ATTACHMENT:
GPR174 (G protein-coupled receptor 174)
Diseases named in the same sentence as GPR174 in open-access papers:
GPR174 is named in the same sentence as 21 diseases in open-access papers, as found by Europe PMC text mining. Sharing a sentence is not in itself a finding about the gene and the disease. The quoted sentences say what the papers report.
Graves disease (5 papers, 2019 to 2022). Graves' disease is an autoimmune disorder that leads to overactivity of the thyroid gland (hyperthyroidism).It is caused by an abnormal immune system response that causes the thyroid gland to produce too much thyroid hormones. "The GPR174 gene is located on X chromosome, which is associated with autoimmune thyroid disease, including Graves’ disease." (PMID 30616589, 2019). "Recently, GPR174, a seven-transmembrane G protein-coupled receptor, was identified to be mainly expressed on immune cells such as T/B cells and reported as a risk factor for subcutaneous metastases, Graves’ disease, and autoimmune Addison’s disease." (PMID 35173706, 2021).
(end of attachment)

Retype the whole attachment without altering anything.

GPR174 (G protein-coupled receptor 174)
Diseases named in the same sentence as GPR174 in open-access papers:
GPR174 is named in the same sentence as 21 diseases in open-access papers, as found by Europe PMC text mining. Sharing a sentence is not in itself a finding about the gene and the disease. The quoted sentences say what the papers report.
Graves disease (5 papers, 2019 to 2022). Graves' disease is an autoimmune disorder that leads to overactivity of the thyroid gland (hyperthyroidism).It is caused by an abnormal immune system response that causes the thyroid gland to produce too much thyroid hormones. "The GPR174 gene is located on X chromosome, which is associated with autoimmune thyroid disease, including Graves’ disease." (PMID 30616589, 2019). "Recently, GPR174, a seven-transmembrane G protein-coupled receptor, was identified to be mainly expressed on immune cells such as T/B cells and reported as a risk factor for subcutaneous metastases, Graves’ disease, and autoimmune Addison’s disease." (PMID 35173706, 2021).